The Twofold Marine Bioregion*
The Twofold Shelf Marine Bioregion encompasses the area east of Wilsons Promontory, into New South Wales as far north as Tathra. It extends south to the Kent Group of islands in Bass Strait.
What characteristics distinguish this bioregion?
- It has an exposed coastline with long sandy beaches broken by rocky headlands and numerous coastal lagoons.
- There is a moderate tidal range of approximately 2m.
- Variable wave energy.
- Ocean water temperatures are influenced by the warmer waters of the East Australian Current that originates in the tropics.
- Reefs are generally dominated by marine animals from warmer waters that occur commonly in southern New South Wales.
- The kelps Ecklonia and Phyllospora are the dominant seaweeds.
- The large black sea urchin Centrostephanus rodgersii is common. This animal removes kelp from shallow reefs, creating bare areas known as 'barrens'.
What are some of the significant natural values of the bioregion?
- The exceptionally high diversity of reef-life at Point Hicks including the magnificent sponge gardens at Whaleback Rock.
- Areas of the sandy seafloor off the Ninety Mile Beach have some of the highest levels of diversity of tiny sand animals recorded on earth.
- Gabo Island in eastern Victoria is home to the world's largest colony of Little Penguins Eudyptula minor.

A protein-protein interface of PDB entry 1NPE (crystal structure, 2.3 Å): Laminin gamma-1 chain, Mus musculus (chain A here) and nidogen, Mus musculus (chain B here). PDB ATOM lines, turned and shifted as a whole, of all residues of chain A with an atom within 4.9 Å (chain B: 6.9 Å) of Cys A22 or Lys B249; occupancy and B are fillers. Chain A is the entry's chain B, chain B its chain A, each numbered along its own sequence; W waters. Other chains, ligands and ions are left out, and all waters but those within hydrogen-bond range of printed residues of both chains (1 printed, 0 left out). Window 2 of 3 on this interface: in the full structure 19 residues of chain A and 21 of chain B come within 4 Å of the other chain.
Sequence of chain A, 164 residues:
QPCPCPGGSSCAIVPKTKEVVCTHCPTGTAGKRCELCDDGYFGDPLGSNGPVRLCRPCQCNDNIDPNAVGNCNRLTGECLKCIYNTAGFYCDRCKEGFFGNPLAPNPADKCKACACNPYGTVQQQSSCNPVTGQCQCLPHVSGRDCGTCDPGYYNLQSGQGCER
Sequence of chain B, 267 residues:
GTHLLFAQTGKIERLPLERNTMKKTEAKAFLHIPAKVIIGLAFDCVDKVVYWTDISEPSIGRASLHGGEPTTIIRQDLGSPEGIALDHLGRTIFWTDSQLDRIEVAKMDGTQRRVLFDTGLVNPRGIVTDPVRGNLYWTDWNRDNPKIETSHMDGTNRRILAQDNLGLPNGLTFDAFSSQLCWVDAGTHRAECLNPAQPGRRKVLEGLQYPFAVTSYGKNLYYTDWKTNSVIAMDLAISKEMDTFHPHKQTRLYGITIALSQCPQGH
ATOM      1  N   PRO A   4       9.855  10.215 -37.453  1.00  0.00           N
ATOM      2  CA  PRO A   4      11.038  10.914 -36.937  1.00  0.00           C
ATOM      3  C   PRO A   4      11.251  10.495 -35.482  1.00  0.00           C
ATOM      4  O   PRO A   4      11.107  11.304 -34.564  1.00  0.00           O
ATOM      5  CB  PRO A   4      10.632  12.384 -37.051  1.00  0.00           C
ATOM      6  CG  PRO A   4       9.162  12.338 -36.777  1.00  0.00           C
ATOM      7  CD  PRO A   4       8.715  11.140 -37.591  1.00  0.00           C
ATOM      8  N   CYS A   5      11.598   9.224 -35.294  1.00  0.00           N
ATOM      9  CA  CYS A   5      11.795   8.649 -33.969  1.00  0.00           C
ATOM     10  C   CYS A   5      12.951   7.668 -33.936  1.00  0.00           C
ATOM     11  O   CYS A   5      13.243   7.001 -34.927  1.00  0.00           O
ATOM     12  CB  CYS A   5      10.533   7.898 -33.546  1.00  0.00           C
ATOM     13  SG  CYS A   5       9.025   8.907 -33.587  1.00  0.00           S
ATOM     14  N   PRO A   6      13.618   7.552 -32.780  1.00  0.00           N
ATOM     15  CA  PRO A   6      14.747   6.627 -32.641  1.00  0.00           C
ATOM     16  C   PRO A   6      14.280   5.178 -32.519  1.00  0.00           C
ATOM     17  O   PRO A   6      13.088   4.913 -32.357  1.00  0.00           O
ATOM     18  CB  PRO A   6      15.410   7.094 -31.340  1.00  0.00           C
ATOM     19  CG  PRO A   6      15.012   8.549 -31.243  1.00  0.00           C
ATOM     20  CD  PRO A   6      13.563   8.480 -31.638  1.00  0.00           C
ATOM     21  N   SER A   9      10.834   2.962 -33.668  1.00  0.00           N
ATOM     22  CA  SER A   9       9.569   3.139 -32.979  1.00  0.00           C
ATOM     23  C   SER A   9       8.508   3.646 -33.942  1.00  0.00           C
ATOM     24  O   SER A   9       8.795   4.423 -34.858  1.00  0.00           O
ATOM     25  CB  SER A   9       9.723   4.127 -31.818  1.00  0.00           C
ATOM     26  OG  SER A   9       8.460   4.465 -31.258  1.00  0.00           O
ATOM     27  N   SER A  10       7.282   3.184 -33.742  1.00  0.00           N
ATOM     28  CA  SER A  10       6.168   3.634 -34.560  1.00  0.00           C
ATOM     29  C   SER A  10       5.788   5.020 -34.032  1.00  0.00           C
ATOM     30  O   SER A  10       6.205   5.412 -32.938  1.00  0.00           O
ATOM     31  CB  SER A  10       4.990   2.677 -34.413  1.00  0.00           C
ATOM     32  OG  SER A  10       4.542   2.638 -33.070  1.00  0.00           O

Marine Protected Areas in the region
Ninety Mile Beach Marine National Park
Beware Reef Marine Sanctuary
Point Hicks Marine National Park
Cape Howe Marine National Park
* What is a marine bioregion?
A marine bioregion is a large area of the sea that, through the complex interaction of ocean currents, wave energy, seawater temperature, seafloor geology and geography, displays a distinct grouping or pattern of marine plant and animal communities and species.
For example, the plant and animal species and the habitats that dominate the warm waters of the Twofold bioregion in eastern Victoria are very different to those found in the cold, open waters of the Otway bioregion in the west.
The map on the home page suggests that marine bioregions appear to be divided into distinct areas with clearly defined boundaries, but the boundaries between them are dynamic and not hard lines.
The ocean waters on Australia's continental shelf have been classified into 60 marine bioregions. Victoria's coastal waters span 5 of these regions.